2. Beta Readers.

Don’t rely on yourself to decide if it’s the best thing since sliced bread. Bring in some trusted readers to see what they As objective as we think we can be about our own writing, we can never be objective enough.

Upcoming Writer’s Conferences – 

Here’s a list of upcoming events where either I or another Writer’s Digest staffer will offer instruction to help you achieve your writing goals. Come join me!

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6 Things to Consider After You Write Your First Draft

Her chocolate brown hair fell over the back of her desk onto mine. You might as well have put me in the stocks, the medieval stretcher, than to place me directly behind her. Sixth grade’s goddess of all goddesses. Her name alone gnawed at hormones I never knew I had. Penelope Davenport. Though it took two months, I finally drummed up enough courage to say hello, and I was shocked. She gave me a few moments of her time.

“We have science together, right?” she said, my jaw bouncing off the speckled floor.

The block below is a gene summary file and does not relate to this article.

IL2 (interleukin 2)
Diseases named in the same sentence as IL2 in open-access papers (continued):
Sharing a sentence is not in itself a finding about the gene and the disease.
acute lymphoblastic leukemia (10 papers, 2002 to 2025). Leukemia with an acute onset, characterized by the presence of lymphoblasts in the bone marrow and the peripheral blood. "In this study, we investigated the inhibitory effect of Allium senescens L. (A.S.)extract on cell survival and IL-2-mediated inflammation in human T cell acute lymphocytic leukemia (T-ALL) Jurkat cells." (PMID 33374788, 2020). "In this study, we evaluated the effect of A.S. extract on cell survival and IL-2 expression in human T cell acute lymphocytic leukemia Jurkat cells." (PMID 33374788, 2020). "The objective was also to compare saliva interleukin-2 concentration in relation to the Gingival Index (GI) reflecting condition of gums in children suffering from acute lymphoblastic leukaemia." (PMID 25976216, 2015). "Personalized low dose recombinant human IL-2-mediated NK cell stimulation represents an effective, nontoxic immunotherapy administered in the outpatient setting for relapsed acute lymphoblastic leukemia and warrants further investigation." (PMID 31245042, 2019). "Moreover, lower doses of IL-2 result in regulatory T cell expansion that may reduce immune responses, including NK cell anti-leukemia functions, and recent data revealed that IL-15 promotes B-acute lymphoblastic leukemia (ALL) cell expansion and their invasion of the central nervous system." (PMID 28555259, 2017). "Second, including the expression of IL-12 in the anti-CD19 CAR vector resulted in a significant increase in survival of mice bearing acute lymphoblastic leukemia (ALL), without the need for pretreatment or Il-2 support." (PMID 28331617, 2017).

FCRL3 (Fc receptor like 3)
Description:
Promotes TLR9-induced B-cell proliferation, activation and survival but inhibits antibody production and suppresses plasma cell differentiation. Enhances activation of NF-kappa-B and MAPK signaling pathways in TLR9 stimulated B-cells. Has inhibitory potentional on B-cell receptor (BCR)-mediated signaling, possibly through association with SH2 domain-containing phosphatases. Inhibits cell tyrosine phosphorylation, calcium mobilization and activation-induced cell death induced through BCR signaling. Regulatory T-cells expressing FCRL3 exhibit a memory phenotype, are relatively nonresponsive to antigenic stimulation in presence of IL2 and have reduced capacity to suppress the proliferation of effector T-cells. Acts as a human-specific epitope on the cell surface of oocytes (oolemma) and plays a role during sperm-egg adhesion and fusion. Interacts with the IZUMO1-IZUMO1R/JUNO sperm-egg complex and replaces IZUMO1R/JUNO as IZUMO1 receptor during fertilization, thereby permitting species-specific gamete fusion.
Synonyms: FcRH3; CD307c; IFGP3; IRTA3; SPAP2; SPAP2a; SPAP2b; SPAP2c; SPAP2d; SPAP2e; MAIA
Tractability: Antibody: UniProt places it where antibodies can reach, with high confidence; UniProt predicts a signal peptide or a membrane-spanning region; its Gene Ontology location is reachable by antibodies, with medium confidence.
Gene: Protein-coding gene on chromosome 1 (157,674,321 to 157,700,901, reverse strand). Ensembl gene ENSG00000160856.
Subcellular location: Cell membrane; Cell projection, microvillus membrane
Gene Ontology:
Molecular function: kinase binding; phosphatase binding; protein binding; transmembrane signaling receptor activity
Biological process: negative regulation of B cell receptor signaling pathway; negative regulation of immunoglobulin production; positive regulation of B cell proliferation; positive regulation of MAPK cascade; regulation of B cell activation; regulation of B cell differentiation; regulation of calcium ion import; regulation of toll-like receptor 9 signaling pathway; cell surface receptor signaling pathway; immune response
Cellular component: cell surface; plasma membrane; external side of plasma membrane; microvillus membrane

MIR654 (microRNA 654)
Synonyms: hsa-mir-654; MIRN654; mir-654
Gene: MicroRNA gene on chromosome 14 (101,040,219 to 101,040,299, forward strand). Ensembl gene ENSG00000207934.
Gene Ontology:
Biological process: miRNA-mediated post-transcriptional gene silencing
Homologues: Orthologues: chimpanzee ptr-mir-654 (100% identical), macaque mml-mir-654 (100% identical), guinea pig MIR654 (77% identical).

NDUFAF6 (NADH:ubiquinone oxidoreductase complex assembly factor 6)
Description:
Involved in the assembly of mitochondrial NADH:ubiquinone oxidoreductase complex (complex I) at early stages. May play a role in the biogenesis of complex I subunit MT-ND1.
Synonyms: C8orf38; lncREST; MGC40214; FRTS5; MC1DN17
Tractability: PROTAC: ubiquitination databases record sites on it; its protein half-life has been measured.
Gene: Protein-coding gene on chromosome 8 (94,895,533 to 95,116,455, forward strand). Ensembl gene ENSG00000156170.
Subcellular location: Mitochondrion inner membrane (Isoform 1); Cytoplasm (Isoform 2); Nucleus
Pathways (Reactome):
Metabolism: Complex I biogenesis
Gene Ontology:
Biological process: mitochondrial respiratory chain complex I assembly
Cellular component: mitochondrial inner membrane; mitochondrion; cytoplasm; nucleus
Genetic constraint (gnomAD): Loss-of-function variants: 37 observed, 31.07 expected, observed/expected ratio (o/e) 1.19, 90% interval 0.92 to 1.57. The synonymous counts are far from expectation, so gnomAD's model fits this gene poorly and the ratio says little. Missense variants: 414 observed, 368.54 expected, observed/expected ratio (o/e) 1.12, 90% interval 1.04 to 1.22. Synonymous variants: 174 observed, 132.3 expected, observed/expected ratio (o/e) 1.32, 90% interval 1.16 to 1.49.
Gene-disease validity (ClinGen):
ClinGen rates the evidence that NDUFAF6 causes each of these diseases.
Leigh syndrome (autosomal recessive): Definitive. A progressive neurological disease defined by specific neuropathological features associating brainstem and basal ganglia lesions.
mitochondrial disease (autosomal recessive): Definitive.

I sit right behind you! You swing your hair in my face daily! I’ve even picked up your pencil once or twice when you’ve dropped it!

I know it sounds crazy, but I didn’t care. We’d made small-talk, and that’s all it took before I’d pledged my heart to her. Those were the best three days of my life. Yeah—I said three days. Why? Todd Stevens. The Todd Stevens, quarterback, blonde hair, blues eyes, already on steroids Todd Stevens. My first love gone like my allowance ‘cuz I used it to buy her a ring. I was so sure she was the one.

I was so sure she was the one. How many times have we completed a paragraph or a chapter even and swore that even Steven King would be jealous? That first draft—so easy to fall in love with because of the countless hours you’ve spent together. Drawing upon the muse and flooding the page with your once in a lifetimes story!

[Want to land an agent? Here are 4 things to consider when researching literary agents.]